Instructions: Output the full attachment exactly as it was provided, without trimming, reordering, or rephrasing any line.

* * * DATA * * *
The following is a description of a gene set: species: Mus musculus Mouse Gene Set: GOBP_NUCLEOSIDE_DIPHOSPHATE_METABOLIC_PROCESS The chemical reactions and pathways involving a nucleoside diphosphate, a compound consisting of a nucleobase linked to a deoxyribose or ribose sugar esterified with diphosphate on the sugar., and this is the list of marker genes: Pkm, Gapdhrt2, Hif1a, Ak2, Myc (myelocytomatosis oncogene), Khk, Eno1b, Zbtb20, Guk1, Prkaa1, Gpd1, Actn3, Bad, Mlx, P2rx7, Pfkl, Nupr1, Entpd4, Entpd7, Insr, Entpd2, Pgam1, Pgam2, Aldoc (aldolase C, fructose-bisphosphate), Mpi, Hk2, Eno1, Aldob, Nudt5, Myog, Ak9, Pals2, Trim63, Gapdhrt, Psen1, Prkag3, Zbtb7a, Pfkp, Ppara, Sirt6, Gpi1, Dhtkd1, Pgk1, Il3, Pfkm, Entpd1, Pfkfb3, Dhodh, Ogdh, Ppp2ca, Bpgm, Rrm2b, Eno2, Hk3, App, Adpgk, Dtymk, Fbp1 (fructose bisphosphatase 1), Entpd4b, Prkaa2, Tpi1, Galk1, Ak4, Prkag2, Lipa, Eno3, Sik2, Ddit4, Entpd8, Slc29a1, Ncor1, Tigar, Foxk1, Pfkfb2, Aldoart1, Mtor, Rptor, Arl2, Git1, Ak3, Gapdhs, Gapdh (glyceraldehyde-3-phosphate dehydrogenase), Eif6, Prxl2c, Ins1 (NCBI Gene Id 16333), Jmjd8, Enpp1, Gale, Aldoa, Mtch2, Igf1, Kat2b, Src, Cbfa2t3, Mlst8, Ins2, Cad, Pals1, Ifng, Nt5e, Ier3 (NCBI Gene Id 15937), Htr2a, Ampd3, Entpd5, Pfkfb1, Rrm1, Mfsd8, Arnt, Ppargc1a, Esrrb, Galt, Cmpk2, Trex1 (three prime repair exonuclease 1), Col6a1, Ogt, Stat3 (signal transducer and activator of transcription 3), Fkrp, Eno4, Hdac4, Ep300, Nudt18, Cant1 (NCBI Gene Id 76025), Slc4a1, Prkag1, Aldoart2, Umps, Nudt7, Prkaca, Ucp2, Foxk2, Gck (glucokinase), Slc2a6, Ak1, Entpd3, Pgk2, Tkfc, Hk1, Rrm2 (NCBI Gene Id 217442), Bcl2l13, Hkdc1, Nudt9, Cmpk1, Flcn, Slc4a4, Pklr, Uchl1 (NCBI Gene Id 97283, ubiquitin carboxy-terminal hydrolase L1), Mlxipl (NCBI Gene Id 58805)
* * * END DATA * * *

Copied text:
The following is a description of a gene set: species: Mus musculus Mouse Gene Set: GOBP_NUCLEOSIDE_DIPHOSPHATE_METABOLIC_PROCESS The chemical reactions and pathways involving a nucleoside diphosphate, a compound consisting of a nucleobase linked to a deoxyribose or ribose sugar esterified with diphosphate on the sugar., and this is the list of marker genes: Pkm, Gapdhrt2, Hif1a, Ak2, Myc (myelocytomatosis oncogene), Khk, Eno1b, Zbtb20, Guk1, Prkaa1, Gpd1, Actn3, Bad, Mlx, P2rx7, Pfkl, Nupr1, Entpd4, Entpd7, Insr, Entpd2, Pgam1, Pgam2, Aldoc (aldolase C, fructose-bisphosphate), Mpi, Hk2, Eno1, Aldob, Nudt5, Myog, Ak9, Pals2, Trim63, Gapdhrt, Psen1, Prkag3, Zbtb7a, Pfkp, Ppara, Sirt6, Gpi1, Dhtkd1, Pgk1, Il3, Pfkm, Entpd1, Pfkfb3, Dhodh, Ogdh, Ppp2ca, Bpgm, Rrm2b, Eno2, Hk3, App, Adpgk, Dtymk, Fbp1 (fructose bisphosphatase 1), Entpd4b, Prkaa2, Tpi1, Galk1, Ak4, Prkag2, Lipa, Eno3, Sik2, Ddit4, Entpd8, Slc29a1, Ncor1, Tigar, Foxk1, Pfkfb2, Aldoart1, Mtor, Rptor, Arl2, Git1, Ak3, Gapdhs, Gapdh (glyceraldehyde-3-phosphate dehydrogenase), Eif6, Prxl2c, Ins1 (NCBI Gene Id 16333), Jmjd8, Enpp1, Gale, Aldoa, Mtch2, Igf1, Kat2b, Src, Cbfa2t3, Mlst8, Ins2, Cad, Pals1, Ifng, Nt5e, Ier3 (NCBI Gene Id 15937), Htr2a, Ampd3, Entpd5, Pfkfb1, Rrm1, Mfsd8, Arnt, Ppargc1a, Esrrb, Galt, Cmpk2, Trex1 (three prime repair exonuclease 1), Col6a1, Ogt, Stat3 (signal transducer and activator of transcription 3), Fkrp, Eno4, Hdac4, Ep300, Nudt18, Cant1 (NCBI Gene Id 76025), Slc4a1, Prkag1, Aldoart2, Umps, Nudt7, Prkaca, Ucp2, Foxk2, Gck (glucokinase), Slc2a6, Ak1, Entpd3, Pgk2, Tkfc, Hk1, Rrm2 (NCBI Gene Id 217442), Bcl2l13, Hkdc1, Nudt9, Cmpk1, Flcn, Slc4a4, Pklr, Uchl1 (NCBI Gene Id 97283, ubiquitin carboxy-terminal hydrolase L1), Mlxipl (NCBI Gene Id 58805)